How come little ideas tend to get more traction and enjoy more success than big ideas?
That’s the question posed to me a while ago, but it’s a question predicated on an assumption and anecdotal evidence, so I’d need to see some actual numbers first, and I don’t think it’s that simple.
Big ideas, regardless of their world-changing potential, meet with initial resistance, like a jackhammer striking the pavement, or a saw sliding through wood, metal, or plastic. As ubiquitous and essential as the telephone is, decades elapsed before it reached mass market acceptance. At first, the motorcar was resisted, and required men to proceed them waving a red flag as a warning to pedestrians and horse-drawn vehicles. We would be lost without the humble tin or can, but the tin opener wasn’t invented until some five decades afterwards.
Big ideas are sometimes missed opportunities. Much has been written of Roman and Greek innovation, but for reasons unknown they failed to make the logical connective leap of the imagination between the rail track and the aeropile — or Hero’s engine — a precursor to the external combustion engine — AKA the steam engine — a potent combination that would have given us the steam locomotive, mass transportation, and perhaps the Industrial Revolution almost a millennia ago. And then there was the unique Antikythera mechanism, an “ancient hand-powered Greek analogue computer” thought to be the work of Archimedes or a student of his, discovered in 1900 among the remains of a Greek cargo vessel transporting treasures from the coast of Asia Minor west to Rome, that sank in bad water around 70 to 60 BC. Should the Antikythera mechanism or the steam locomotive have arrived in Rome, the epicentre of ancient culture, the implications could have been profound, changing the future around us to the extent that the world as we understand it would not exist.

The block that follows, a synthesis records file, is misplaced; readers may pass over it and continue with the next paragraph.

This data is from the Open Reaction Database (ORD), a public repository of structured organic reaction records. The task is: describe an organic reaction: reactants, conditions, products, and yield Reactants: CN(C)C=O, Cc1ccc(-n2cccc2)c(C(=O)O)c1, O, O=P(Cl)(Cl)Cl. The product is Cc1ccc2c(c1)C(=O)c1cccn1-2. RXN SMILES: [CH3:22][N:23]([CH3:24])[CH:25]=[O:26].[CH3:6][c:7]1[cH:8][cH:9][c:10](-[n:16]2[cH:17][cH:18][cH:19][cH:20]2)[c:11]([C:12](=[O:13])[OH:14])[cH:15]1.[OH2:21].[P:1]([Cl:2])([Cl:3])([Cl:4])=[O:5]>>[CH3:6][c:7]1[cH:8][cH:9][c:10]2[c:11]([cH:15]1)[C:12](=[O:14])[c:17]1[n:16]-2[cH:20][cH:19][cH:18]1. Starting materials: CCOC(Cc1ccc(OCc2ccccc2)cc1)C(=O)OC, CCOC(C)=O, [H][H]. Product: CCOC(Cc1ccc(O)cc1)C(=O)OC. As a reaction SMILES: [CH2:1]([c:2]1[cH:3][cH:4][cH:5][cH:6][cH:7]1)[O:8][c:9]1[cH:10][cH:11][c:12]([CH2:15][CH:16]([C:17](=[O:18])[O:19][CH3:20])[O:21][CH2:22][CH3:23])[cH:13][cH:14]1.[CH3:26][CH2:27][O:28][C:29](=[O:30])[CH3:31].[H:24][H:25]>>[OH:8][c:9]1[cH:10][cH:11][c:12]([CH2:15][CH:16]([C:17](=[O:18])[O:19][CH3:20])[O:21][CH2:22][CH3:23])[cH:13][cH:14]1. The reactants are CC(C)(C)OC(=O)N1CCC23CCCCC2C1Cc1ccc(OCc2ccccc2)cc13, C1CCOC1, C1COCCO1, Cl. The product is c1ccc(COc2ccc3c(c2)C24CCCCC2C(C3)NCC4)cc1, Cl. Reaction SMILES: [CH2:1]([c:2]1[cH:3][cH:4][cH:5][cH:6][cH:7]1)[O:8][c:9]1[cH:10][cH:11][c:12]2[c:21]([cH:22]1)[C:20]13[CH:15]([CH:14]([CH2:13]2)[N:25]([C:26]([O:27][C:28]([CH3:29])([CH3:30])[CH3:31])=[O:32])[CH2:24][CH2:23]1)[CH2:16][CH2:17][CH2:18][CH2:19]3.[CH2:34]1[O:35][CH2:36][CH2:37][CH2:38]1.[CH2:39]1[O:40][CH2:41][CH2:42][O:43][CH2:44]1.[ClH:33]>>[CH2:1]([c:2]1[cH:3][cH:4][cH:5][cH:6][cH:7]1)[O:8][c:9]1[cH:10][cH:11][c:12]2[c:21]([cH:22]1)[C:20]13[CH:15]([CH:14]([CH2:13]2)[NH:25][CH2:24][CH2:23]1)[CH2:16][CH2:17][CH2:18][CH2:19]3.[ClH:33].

Big ideas sometimes require a shift in habits and behaviour (saving the environment, improving our lifestyles, working practices and so on). Out of that, there’s what I refer to as the path to comprehension:
- saving the environment is a lot to take in, and requires a shift in habits and behaviour (long path);
- whereas getting irate while watching Love Island or Big Brother, and spending hours bleating about it on social media requires little understanding or effort (short path).
Take the whole Brexit saga, something the Tories won because their case for leaving the European Union was much more explicable to the masses, while remaining in the EU was characterized as bureaucratic, distant, and — perhaps most important — foreign. While not a big idea, Brexit was a success because it was understandable and appealing, in spite of the manifest lies undergirding it.
Big ideas often require major changes. Little ideas often find a foothold faster, but then take the long route to growth and mass market appeal — digital currencies are weird mix of the two. In the end, we the people decide what ideas make a difference.